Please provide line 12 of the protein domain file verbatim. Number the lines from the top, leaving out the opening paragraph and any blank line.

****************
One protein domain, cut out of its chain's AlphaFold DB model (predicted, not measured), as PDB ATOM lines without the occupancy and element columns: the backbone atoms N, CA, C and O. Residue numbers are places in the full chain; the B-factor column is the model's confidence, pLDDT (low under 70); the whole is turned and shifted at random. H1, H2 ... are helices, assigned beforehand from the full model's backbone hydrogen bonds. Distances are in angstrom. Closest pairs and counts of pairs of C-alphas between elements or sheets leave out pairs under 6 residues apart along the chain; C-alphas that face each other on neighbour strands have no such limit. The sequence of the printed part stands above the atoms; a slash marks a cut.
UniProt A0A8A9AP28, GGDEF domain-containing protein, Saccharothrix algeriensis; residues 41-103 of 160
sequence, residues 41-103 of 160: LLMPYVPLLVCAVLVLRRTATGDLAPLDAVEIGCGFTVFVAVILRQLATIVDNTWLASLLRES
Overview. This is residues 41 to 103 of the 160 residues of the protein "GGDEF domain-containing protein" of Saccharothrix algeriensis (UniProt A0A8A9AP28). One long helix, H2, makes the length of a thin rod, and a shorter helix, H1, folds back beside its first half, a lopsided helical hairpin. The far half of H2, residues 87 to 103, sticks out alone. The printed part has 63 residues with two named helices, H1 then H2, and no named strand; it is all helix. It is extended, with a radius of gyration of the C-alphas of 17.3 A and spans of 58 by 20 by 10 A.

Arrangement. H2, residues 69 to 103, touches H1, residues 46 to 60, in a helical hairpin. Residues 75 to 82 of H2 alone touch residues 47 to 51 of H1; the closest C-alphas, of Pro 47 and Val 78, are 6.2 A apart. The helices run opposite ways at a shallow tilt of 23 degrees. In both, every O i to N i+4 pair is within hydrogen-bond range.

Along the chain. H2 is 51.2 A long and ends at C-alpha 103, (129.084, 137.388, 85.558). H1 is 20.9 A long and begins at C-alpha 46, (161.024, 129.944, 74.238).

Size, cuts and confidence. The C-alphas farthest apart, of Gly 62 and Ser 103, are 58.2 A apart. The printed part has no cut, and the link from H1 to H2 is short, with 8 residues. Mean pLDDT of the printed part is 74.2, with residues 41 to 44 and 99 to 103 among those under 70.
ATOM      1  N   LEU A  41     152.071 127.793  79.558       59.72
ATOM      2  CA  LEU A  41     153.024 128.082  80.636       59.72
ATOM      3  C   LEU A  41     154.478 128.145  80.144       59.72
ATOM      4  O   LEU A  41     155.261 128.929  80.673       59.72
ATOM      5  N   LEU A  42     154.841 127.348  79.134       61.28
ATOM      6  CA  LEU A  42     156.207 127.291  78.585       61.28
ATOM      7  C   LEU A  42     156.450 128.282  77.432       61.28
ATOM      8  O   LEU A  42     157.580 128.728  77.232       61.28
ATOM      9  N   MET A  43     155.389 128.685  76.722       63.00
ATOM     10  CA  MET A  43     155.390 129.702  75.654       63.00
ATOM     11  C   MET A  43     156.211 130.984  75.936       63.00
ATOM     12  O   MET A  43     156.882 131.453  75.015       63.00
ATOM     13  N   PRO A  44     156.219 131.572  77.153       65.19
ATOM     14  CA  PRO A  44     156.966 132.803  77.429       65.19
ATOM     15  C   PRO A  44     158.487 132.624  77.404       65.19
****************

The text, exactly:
ATOM      6  CA  LEU A  42     156.207 127.291  78.585       61.28